The holiday season is prime fundraising time for charities. So I wasn't surprised to get a message the other day from World Vision, the...

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The holiday season is prime fundraising time for charities. So I wasn’t surprised to get a message the other day from World Vision, the Federal Way-based humanitarian aid organization. But this message didn’t ask for a financial gift; instead it was advice for people who may be buying diamonds.

Diamonds and charitable causes are on opposite ends of the giving spectrum, but there is a reason World Vision cares about diamond purchases.

Diamonds can take lives just as surely as hunger can.

World Vision and other groups, concerned about the role diamonds play in worsening the lives of millions of people in Africa, have latched onto the opening of “Blood Diamond,” a movie that deals with the illegal diamond trade that funds some rebel groups on the continent.

The movie is set in Sierra Leone in the 1990s before successful efforts to contain the illegal diamond trade in that country. But there are still countries where blood diamonds are a problem.

Rory Anderson, World Vision’s expert on the illegal diamond trade, said her organization has come to see that dealing with poverty is not enough. “As we’ve grown as an organization, it has become part of our mission to tackle the causes of both poverty and injustice.”

The down side

The weapons bought with cash from blood diamonds kill and maim people. Conflicts fueled by the trade disrupt people’s lives. They can’t farm, they can’t get to hospitals and they require aid.

Silence the conflicts, and there will be fewer people needing help.

Anderson credits the outcry over blood diamonds in Sierra Leone with drawing the international community’s attention to that conflict and starting the country on the road to peace.

Anderson got interested when aid workers in Africa began saying the trade was a big issue. They said it “destroys the lives of people we are trying to serve so you in America who are consuming all of these diamonds need to help.”

The U.S. buys two thirds of the world’s diamonds, she said.

After the war in Sierra Leone made conflict diamonds an issue, the international community adopted the Kimberley Process, a set of measures to police the diamond trade initiated by African countries that produce diamonds.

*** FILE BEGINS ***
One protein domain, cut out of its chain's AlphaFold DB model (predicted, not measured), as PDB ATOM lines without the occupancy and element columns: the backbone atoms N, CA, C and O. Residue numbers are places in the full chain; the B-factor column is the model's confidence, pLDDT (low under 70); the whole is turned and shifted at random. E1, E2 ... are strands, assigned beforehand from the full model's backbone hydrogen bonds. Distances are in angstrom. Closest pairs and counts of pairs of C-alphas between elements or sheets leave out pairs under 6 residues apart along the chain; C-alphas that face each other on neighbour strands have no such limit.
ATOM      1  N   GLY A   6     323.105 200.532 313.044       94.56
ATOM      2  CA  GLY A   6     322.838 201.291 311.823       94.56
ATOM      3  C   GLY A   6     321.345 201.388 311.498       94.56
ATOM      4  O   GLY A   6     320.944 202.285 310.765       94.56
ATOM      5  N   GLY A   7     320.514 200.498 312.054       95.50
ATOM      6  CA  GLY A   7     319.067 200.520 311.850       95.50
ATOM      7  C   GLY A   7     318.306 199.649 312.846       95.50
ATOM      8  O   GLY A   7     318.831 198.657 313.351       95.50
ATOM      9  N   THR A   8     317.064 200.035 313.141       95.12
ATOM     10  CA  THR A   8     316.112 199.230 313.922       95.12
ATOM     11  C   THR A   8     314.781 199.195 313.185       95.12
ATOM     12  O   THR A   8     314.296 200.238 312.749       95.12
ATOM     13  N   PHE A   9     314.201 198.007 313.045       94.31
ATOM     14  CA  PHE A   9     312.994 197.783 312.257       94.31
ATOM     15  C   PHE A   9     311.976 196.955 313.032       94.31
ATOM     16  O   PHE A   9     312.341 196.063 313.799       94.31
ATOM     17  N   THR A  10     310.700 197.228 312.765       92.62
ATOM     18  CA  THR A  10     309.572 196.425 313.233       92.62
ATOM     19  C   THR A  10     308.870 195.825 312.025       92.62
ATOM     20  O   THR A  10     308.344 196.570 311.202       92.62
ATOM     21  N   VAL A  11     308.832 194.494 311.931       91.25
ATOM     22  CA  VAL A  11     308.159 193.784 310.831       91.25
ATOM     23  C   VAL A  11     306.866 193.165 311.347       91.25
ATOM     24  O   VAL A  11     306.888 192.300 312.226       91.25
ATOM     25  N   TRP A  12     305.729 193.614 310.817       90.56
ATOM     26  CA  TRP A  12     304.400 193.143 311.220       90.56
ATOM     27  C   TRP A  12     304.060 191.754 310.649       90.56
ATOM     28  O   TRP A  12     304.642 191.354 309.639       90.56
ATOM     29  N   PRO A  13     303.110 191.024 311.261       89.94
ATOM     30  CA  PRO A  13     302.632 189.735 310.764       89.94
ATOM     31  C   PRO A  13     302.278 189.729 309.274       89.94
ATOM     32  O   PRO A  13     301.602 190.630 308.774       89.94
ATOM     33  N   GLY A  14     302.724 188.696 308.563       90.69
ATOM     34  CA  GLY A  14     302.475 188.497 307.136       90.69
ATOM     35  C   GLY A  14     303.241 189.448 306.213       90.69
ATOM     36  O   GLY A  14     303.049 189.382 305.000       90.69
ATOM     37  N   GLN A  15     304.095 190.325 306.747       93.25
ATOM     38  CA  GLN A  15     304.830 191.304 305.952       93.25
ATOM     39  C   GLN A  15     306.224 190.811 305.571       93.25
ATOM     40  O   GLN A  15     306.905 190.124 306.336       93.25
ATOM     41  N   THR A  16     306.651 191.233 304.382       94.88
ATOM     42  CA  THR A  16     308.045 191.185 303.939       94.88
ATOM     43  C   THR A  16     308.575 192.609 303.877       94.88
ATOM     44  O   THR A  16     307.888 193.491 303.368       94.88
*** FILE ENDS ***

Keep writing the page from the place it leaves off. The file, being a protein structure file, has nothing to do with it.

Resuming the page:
Conflict diamonds, which made up 3 percent of the diamond trade in 1999, constitute only 1 percent of the diamond market now, but 1 percent of a multibillion-dollar business can still buy a lot of weapons.

The United States passed the Clean Diamond Trade Act in 2003, putting its official policies in line with Kimberley, but Anderson said the U.S. government has largely left enforcement to the private sector.

Most U.S. diamond retailers in a survey two years ago by Amnesty International either didn’t have a policy for certifying the origin of diamonds, or wouldn’t discuss it.

World Vision and other groups fighting the illegal trade don’t want people to stop buying diamonds because the diamond trade is essential to development in several African nations.

Seek certification

Anderson, who has traveled around the continent, said, “I’ve seen the impact of conflict diamonds, and I’ve been to South Africa and seen how diamonds can be used to develop a country.”

What she wants is for consumers to ask their retailers for certification of the origin of the diamonds they sell.

And she wants people to send letters to their representatives in Congress asking that the government help weed out dirty diamonds. There’s a form letter on the organization’s Web site,’s not much to ask. Buy a diamond the right way and give two gifts at once.

Jerry Large: 206-464-3346 or His column runs Thursdays and Sundays and is found at